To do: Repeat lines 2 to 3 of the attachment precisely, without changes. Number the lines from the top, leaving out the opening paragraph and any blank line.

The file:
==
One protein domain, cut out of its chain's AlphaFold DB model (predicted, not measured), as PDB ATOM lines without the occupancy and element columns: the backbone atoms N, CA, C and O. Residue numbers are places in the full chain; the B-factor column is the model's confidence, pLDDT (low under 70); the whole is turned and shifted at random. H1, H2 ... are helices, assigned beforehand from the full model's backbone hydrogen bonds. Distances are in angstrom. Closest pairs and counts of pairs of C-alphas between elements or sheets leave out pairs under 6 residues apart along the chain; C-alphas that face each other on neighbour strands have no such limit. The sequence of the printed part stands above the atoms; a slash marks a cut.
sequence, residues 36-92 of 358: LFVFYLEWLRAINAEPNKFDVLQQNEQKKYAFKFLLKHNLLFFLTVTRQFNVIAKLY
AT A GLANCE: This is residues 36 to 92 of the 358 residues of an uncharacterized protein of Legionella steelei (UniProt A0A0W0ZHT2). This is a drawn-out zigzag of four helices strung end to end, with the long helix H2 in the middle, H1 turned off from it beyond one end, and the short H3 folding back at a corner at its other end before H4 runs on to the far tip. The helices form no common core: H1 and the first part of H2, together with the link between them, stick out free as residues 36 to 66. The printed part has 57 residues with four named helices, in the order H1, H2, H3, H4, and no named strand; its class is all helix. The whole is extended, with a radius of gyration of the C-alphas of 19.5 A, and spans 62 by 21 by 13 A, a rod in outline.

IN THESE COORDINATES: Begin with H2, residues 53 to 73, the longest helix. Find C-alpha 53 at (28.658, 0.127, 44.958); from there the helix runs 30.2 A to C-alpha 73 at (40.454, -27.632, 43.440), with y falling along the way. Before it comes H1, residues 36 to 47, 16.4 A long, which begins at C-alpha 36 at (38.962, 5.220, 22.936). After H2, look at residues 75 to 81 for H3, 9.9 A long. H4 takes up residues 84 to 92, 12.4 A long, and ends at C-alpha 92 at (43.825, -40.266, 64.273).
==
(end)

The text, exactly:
AT A GLANCE: This is residues 36 to 92 of the 358 residues of an uncharacterized protein of Legionella steelei (UniProt A0A0W0ZHT2). This is a drawn-out zigzag of four helices strung end to end, with the long helix H2 in the middle, H1 turned off from it beyond one end, and the short H3 folding back at a corner at its other end before H4 runs on to the far tip. The helices form no common core: H1 and the first part of H2, together with the link between them, stick out free as residues 36 to 66. The printed part has 57 residues with four named helices, in the order H1, H2, H3, H4, and no named strand; its class is all helix. The whole is extended, with a radius of gyration of the C-alphas of 19.5 A, and spans 62 by 21 by 13 A, a rod in outline.

IN THESE COORDINATES: Begin with H2, residues 53 to 73, the longest helix. Find C-alpha 53 at (28.658, 0.127, 44.958); from there the helix runs 30.2 A to C-alpha 73 at (40.454, -27.632, 43.440), with y falling along the way. Before it comes H1, residues 36 to 47, 16.4 A long, which begins at C-alpha 36 at (38.962, 5.220, 22.936). After H2, look at residues 75 to 81 for H3, 9.9 A long. H4 takes up residues 84 to 92, 12.4 A long, and ends at C-alpha 92 at (43.825, -40.266, 64.273).